Scrolling through Facebook, I regularly notice EMS providers seeking feedback from friends and colleagues. Someone will post, “Hey, I’m moving to this city. Does anybody know some good ambulance services that are hiring?” Plenty of people will respond, “This is a pretty good place.” Others share warnings such as, “Don’t work for Provider X.” Word of mouth can be valuable for any EMS. What current and former employees say about their positive work experience is a major benefit to recruitment and retention. In order to ensure a top-notch service to customers and to attract top-tier employees, recruitment and retention must be at the top of the to-do list. This is important for both public and private EMS departments. With negative word of mouth, unless somebody is desperate to get a job, “Provider X” in the example above won’t receive a second look from applicants. While some services use salary as a major recruitment and retention tool, it’s not the only way to stand out. There are various low-cost strategies to employ when it comes to recruiting and retaining employees.
Moving on up
Opportunities for advancement are one attractive benefit. In a fire service, providers often begin their tenure as a fire service paramedic. They can take a test to become a paramedic lieutenant. If a space opens up, a person can test to be a paramedic captain or eventually paramedic chief. In private ambulance services, the organizational structure is often different. Provide an infrastructure for improvement is of the utmost importance. For many professionals, that upward mobility is gained through education. Offering more knowledge benefits both parties and has an impact across the continuum of care. The advanced education benefit allows providers to offer better care and to communicate better with colleagues in other healthcare disciplines about a patient’s care. This builds loyalty among employees toward a service that continues to invest in their skills.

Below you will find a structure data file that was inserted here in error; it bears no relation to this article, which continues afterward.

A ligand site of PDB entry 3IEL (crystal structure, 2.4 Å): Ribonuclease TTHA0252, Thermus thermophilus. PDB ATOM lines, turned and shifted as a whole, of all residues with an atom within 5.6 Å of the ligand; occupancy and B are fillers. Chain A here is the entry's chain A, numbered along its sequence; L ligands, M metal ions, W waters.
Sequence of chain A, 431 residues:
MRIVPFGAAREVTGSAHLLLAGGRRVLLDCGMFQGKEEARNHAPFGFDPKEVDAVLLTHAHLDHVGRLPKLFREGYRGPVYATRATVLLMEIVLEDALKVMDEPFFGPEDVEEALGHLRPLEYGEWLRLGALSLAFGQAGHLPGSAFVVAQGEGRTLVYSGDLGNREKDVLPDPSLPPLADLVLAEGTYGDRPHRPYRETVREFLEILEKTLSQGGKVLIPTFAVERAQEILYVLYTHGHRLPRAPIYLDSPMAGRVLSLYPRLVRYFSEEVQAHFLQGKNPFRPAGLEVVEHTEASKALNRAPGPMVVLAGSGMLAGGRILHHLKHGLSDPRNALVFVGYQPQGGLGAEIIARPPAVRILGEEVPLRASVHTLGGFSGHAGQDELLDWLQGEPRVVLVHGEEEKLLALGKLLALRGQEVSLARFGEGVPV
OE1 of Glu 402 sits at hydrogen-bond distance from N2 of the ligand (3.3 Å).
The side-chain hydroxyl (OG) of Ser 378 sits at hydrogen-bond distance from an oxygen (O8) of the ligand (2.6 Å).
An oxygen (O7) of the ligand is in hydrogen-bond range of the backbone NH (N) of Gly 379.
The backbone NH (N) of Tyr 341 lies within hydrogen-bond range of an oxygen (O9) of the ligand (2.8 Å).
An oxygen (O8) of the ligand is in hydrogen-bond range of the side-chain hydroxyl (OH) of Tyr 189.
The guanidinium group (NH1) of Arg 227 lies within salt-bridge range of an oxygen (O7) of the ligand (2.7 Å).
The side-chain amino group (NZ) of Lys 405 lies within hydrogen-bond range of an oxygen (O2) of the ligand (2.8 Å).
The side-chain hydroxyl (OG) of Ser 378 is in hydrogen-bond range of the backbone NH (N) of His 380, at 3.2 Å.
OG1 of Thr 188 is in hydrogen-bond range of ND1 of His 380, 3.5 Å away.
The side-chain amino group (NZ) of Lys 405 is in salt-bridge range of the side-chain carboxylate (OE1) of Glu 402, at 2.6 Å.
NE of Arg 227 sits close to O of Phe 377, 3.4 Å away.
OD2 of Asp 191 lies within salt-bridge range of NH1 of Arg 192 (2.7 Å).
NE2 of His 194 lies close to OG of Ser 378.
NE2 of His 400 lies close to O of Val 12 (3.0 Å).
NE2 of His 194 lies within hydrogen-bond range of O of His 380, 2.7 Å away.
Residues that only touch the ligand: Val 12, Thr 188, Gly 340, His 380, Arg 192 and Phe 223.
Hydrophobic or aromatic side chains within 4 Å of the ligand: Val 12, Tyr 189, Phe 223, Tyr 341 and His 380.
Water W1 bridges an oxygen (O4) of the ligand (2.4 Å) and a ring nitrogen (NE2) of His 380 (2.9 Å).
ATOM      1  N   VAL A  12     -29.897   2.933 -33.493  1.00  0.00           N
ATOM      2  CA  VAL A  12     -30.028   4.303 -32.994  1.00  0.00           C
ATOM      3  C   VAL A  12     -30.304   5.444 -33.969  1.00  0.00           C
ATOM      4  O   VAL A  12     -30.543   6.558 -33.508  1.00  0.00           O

Some organizations may avoid providing education while on the clock. Advanced planning ensures coverage while expanding the team’s skills. Work with your team to determine the most convenient time and day for the provider and the EMS to obtain educational opportunities.
An EMS department can offer a number of educational opportunities — starting with all the necessary courses to maintain certification — to expand a provider’s knowledge.
Some of the options include the following:
- Tuition reimbursement for college
- Flight paramedic, critical care or tactical paramedic certifications
- Critical care continuing education
These certifications make providers, and the service they work for, stand out above the crowd. Think of the added benefit of saying, “All of my paramedics are critical care paramedics.”
To recruit or to retain
So what comes first – recruitment or retention? That depends on the needs of an individual service. If a service, for example, is 10 people short, filling those spots is paramount. If there aren’t any open spots, concentration turns to keeping the providers you have satisfied and offering the best service possible. These providers are valuable because they are most familiar with your area, contracts and how your service does business. Whether recruitment or retention is the goal, the following perks may help candidates choose your organization over competitors:
- Free uniforms
- Recognition awards, dinners, picnics and other company events
- Colleague referral programs
- Discounts for services and products, such as gym memberships, travel, etc.
- Tax breaks for EMS volunteer hours (in some states)
While some services rely on a quick increase in salary as their only tactic, recruitment and retention is impacted by much more. Finding and incorporating multiple ways to value your providers and their contributions is the most beneficial path to follow.